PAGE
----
17. Calls on parliaments to provide parliamentarians with information and assistance regarding legal and other issues pertaining to defamation, libel, the protection of privacy and confidentiality;
  18. Invites parliaments to put in place, where necessary, regulations and procedures guaranteeing the rights of all persons using new information and communication technologies in a representative and participatory democracy;
  19. Calls on parliamentarians not only to use new technologies safely, but also to promote such use by third parties and instil a culture of security in the use of social media;
  20. Urges parliamentarians to work towards achieving a safer digital society, particularly with regard to the use of social networks;
  21. Encourages the incorporation of social media and technologies into laws and regulations governing access to public information;
  22. Also encourages parliaments and governments to adopt measures aimed at protecting press freedom, enhancing its transparency, strengthening its capacities and making it more democratic;
  23. Urges parliamentarians, especially women parliamentarians, to use social media to support each other and interact with communities to enhance women’s participation and inclusion in democratic processes;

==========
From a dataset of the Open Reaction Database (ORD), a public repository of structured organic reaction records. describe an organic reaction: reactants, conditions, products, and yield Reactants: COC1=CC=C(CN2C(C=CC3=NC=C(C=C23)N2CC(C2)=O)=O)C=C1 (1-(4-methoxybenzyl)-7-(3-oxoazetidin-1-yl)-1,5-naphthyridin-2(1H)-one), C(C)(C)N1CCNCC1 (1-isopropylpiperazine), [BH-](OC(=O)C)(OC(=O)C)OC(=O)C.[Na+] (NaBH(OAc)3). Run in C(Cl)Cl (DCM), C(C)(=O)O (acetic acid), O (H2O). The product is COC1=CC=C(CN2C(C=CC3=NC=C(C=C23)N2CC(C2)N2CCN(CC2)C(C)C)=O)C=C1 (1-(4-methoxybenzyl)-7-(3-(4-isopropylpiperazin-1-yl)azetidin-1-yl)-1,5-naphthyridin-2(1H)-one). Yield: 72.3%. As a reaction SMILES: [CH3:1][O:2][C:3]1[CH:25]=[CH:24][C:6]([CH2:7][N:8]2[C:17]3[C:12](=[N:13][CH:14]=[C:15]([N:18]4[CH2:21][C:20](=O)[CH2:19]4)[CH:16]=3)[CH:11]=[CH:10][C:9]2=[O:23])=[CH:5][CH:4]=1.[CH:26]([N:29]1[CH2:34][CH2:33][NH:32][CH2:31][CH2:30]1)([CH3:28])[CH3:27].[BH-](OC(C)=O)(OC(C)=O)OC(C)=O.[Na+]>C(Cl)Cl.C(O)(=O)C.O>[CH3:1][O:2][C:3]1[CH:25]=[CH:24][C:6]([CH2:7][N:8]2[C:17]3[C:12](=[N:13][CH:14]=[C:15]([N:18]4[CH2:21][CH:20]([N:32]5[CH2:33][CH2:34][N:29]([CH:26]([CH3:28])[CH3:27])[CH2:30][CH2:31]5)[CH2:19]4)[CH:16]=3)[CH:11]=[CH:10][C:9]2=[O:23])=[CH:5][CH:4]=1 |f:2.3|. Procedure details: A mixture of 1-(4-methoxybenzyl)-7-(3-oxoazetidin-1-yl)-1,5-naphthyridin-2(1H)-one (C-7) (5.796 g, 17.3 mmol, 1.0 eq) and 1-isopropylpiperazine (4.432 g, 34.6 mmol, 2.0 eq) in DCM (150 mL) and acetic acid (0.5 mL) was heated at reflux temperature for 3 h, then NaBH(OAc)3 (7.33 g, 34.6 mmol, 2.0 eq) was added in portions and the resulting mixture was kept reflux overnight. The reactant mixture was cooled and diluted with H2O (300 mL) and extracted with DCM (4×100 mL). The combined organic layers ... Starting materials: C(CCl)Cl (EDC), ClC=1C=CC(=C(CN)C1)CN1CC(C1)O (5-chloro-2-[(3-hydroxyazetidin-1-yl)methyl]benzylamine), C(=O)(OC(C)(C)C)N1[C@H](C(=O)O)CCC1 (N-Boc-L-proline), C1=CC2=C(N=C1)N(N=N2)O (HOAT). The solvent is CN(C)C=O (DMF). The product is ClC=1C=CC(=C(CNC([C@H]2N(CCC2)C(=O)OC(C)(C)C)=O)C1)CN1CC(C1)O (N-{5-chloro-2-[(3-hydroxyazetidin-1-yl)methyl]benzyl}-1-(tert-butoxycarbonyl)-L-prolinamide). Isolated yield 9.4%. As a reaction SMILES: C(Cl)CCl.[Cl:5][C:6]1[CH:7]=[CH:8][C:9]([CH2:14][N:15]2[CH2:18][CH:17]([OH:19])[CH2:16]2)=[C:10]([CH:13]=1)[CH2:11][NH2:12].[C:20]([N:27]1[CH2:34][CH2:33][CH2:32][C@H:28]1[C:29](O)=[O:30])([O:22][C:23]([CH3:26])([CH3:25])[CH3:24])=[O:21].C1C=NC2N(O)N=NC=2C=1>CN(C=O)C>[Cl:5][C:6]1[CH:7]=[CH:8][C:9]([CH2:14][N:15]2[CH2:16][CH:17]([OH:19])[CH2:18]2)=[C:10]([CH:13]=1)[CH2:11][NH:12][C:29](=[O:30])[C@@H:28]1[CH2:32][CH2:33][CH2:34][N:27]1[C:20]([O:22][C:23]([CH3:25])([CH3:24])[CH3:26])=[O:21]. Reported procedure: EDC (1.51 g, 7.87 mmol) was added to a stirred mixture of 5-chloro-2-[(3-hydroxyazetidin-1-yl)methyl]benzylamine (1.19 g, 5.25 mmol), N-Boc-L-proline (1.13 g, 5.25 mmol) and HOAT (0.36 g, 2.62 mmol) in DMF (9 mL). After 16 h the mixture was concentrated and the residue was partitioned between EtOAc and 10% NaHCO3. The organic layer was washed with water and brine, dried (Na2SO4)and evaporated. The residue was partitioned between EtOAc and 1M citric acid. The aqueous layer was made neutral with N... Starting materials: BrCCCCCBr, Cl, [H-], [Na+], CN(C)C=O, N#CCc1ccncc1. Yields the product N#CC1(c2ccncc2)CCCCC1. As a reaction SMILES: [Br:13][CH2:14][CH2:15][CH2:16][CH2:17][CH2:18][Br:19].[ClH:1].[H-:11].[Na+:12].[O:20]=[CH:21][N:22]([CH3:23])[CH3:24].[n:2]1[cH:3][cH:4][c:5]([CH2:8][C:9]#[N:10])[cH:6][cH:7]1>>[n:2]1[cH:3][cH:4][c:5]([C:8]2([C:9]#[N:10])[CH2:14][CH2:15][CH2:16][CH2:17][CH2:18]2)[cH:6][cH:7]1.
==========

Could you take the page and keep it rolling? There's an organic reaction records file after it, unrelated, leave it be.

24. Also urges parliamentarians to use social media to increase their engagement with youth and raise awareness of youth problems, needs and aspirations;
  25. Invites parliaments to conduct a study of media coverage of parliament in their countries so as to gauge the importance of each type of media and each medium;
  26. Urges the governments of countries that do not already have one to put in place an independent watchdog body to monitor the proper functioning of the freedom of expression and communication of the media and to prevent abuses and human rights violations that might result from the activity of communications professionals;
  27. Encourages parliaments to diversify their means of communication by creating their own media bodies and by facilitating public access thereto;
  28. Also encourages parliaments and parliamentarians to establish and respect codes of ethics for communications and to recognize the need for discussions and mutual agreements on how political or other debates should be conducted.